Depero and Marinetti
Depero and Marinetti
As many other futurists, Depero without Marinetti, perhaps would never have become the artist we know.
If it was Giacomo Balla to notice and first discover Depero, looking at the drawings the young artist had in a folder he held tight, when, hungry, appeared on the door of the Galleria Sprovieri, in Rome, in February 1914 ,..it was undoubtedly Marinetti who made possible his fortune. Soon after that night Depero was introduced to Marinetti who immediately welcomed him as “one of us …, futurists”. And Marinetti invited him to participate in the Free Futurist Exhibition, which was to be held shortly thereafter, with Balla, Boccioni, Prampolini, Rosai, but also Kulbin and Kandinskij. And Depero was the only one to sell … all his seven works.
Back home in Rovereto he immediately sent Marinetti a handmade, tricolor, patriotic postcard, with, on one side, his picture attached and surrounded by the words ‘Depero futurista’ and, at the address side ‘Depero Futurismo Guerra’.
When he returned in Rome he underwent the severe examination of Boccioni who determined his official entry into the Futurist Movement, and, in March 1915, with Balla, published the famous theoretical manifesto ‘Futurist Reconstruction of the Universe’, which consecrated him among the most well-known futurists
From then on Marinetti would always be present on his side to support him morally and economically. After the First World War, with the deaths of Boccioni and Sant’Elia, the defection of Carrà, the return to France of Severini, and Russolo’s defilade , Depero Balla and Prampolini became the spearhead of post-war Futurism presented by Marinetti in a great exhibition in Milan in 1919. He reserved a huge space to Depero: over 130 works. Then, at the opening of Depero’s House of Futurist Art, Marinetti wrote an important text where he defined this undertaking as the ‘Magical House of Depero’, and in this sense he declined the new style of the artist, who, left behind the shoulders his puppets of the Tens, appeared as surrounded by a magical aura. It was a style on the border between Futurism and Magical Realism, which in some ways placed Depero in an eccentric position inside Orthodox Futurism, but in fact a position of his own, with an original and unique style.
“It is with a true magical power – wrote Marinetti – that Depero created with enthusiasm his works full of color … with a real magical power that he has achieved, without imitating anyone, what Boccioni has precisely defined solidification of Impressionism … with a true magical power that Depero has realized this ideal geometric and mechanical splendor that I glorified – in one of my first manifestos … “.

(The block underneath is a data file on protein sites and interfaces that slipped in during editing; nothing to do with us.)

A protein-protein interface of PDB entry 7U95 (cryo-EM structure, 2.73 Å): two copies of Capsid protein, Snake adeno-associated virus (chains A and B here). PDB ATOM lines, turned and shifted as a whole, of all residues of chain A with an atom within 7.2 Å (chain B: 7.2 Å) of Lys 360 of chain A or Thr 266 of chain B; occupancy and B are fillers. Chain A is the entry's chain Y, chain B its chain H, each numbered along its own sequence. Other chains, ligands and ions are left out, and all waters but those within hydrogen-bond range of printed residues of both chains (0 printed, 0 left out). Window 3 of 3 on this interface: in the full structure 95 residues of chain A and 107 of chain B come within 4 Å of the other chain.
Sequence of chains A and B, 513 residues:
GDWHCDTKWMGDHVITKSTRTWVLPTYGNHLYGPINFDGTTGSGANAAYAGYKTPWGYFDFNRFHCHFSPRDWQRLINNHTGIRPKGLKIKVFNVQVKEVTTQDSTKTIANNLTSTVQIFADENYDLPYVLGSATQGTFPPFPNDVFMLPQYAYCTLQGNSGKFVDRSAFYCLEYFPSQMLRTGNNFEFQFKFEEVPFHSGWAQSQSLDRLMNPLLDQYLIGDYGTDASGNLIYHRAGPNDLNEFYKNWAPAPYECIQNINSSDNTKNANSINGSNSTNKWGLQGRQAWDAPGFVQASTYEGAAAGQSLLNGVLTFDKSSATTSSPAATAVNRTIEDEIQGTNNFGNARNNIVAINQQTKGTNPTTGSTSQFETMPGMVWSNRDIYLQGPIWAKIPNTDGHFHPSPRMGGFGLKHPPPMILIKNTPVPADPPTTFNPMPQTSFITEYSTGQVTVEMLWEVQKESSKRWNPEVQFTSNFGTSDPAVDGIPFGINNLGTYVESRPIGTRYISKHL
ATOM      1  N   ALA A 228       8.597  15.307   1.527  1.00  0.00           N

In 1923, at the Exhibition of Decorative Arts in Monza, Depero had a personal room in the center of which he realized a large construction in white-painted wood: a synthetic man, with a megaphone coming out from his face and a metallic heart coming out from his chest. It was Marinetti’s plastic glory that represented Marinetti while declaiming.
For the national honors to Marinetti held in Milan in November 1924, Depero produced his famous painting “Patriotic storm Marinetti”, also called a “psychological portrait” because, as Depero wrote, “with the psychological portrait I intend to give not the physical appearance, but the inner physiognomy of a person: his character, his temper … “. This is why Marinetti’s portrait shows “tricolor lightning with a metallic head; clouds-flags with a heart full of Italian electricity; arm-index; smashing-indicating bow ”. The painting was also provided with a dynamic and asymmetrical frame designed by Fedele Azari.
Still in 1924, on the occasion of the Futurist Theater tour, Depero created his famous waistcoats: in particular, one for himself and another for Marinetti. These colourful waistcoats were worn by the two futurists while strolling through the streets of the cities where they held the theatrical evenings, and always arose a great sensation.
Then, in 1927, Depero published his extraordinary bolted book, where he furtherly glorified the founder of Futurism with a typographic freeworded composition, that is, outside the orthogonal cage, on the contrary a simulatiom of typographic explosion. Infact the writings radiate from the center toward the outside and the title was: I shoot this futuristic creation as a sign of celebration to F.T. Marinetti W ”, and therefore he called him as follows: “Patriotic-storm, genius-sun, heart-bombard, diviner-diamond who has revealed to the world the purest and newest creators of present-day Italy”.
Later (1932) he invited him to Trentino and on that occasion he published a rare Unique Futurist Number, Marinetti in Trentino.
About Marinetti he would write again and again, particularly in his monumental self-biography published in 1940, with the partly successful intention of self-historicizing.
Actually, Marinetti would always be present in his memory and Depero would always be grateful to him.